- ip:
  qosClass: BestEffort
  startTime: "2022-01-22T12:06:31Z"

From the output of both commands, you can gather more insights into the lifecycle of your pod. You should be able to determine whether the container crashed or whether there were network issues, which should help you quickly spin up the deployment again.

Determine the container status by checking the status property of the output from the `kubectl describe pod <pod-name>` command and the phase property of the `kubectl get pod <pod-name> -o yaml` command.

You should expect the status to have a state of running that denotes that the containers in the pod have been mounted and properly bound to a node in the cluster.

If the status is pending, then the container has not been set up and is not ready to run. During this phase, the pod could be waiting to be scheduled, or it’s busy fetching the container images and needs time to finish.

An unknown status indicates that the pod’s status could not be obtained. This typically occurs because of an error in communicating with the node where the pod is expected to be running. You can redeploy the object to fix this.

Check the logs using the `kubectl logs nginx` command to look for anything that might help. Watch out for pod crashes, network issues, and other Kubernetes error codes like `imagepullbackoff`.

The command below displays the logs for an `nginx` pod:

kubectl logs nginx

/docker-entrypoint.sh: /docker-entrypoint.d/ is not empty, will attempt to perform configuration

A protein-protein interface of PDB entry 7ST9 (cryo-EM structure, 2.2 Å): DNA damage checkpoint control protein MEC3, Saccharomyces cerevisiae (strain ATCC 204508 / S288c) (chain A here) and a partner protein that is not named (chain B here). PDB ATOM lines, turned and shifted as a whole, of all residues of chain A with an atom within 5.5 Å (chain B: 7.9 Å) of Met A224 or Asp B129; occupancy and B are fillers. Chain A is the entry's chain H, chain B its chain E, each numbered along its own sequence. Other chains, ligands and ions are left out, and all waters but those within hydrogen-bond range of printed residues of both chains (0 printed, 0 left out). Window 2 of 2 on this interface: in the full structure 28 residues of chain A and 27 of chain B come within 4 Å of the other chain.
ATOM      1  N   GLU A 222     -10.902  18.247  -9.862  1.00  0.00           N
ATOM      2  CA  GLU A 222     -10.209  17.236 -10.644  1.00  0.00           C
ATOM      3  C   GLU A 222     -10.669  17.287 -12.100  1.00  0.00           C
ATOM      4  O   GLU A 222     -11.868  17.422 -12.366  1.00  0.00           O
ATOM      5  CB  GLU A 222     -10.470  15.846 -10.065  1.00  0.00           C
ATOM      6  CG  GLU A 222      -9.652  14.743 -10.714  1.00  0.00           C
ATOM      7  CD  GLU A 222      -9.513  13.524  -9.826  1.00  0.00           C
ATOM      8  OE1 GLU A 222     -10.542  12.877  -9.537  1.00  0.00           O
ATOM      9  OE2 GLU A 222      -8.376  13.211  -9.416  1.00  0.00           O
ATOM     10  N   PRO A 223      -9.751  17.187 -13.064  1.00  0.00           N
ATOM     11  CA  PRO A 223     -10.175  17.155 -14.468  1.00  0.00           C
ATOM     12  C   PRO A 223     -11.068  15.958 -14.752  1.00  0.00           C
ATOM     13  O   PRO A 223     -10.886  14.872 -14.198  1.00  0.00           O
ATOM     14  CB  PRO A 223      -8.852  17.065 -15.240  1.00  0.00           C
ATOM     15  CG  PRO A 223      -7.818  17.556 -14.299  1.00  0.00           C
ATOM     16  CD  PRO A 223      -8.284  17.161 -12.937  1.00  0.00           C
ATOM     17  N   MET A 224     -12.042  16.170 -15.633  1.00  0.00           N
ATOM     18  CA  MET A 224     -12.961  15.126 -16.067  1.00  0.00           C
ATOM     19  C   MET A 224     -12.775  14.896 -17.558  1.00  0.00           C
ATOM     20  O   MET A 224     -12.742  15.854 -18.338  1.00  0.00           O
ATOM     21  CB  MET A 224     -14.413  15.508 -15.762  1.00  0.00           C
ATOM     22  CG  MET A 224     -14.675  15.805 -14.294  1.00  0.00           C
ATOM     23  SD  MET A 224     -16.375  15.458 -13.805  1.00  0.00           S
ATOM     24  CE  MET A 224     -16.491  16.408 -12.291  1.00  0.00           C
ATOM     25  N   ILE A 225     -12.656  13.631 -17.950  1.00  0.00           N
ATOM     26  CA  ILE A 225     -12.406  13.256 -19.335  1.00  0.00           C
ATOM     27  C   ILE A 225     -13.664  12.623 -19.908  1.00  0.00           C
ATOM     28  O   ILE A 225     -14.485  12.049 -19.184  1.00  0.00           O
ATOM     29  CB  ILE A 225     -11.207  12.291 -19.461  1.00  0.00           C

/docker-entrypoint.sh: Looking for shell scripts in /docker-entrypoint.d/
/docker-entrypoint.sh: Launching /docker-entrypoint.d/10-listen-on-ipv6-by-default.sh
10-listen-on-ipv6-by-default.sh: info: Getting the checksum of /etc/nginx/conf.d/default.conf
10-listen-on-ipv6-by-default.sh: info: Enabled listen on IPv6 in /etc/nginx/conf.d/default.conf
/docker-entrypoint.sh: Launching /docker-entrypoint.d/20-envsubst-on-templates.sh
/docker-entrypoint.sh: Launching /docker-entrypoint.d/30-tune-worker-processes.sh
/docker-entrypoint.sh: Configuration complete; ready for start up
2022/02/01 23:40:05 [notice] 1#1: using the "epoll" event method
2022/02/01 23:40:05 [notice] 1#1: nginx/1.21.6
2022/02/01 23:40:05 [notice] 1#1: built by gcc 10.2.1 20210110 (Debian 10.2.1-6) 
2022/02/01 23:40:05 [notice] 1#1: OS: Linux 5.13.0-27-generic
2022/02/01 23:40:05 [notice] 1#1: getrlimit(RLIMIT_NOFILE): 1048576:1048576
2022/02/01 23:40:05 [notice] 1#1: start worker processes
2022/02/01 23:40:05 [notice] 1#1: start worker process 31
2022/02/01 23:40:05 [notice] 1#1: start worker process 32
2022/02/01 23:40:05 [notice] 1#1: start worker process 33
2022/02/01 23:40:05 [notice] 1#1: start worker process 34

You should have a similar output representing all the events that took place on the pod and their timeframe.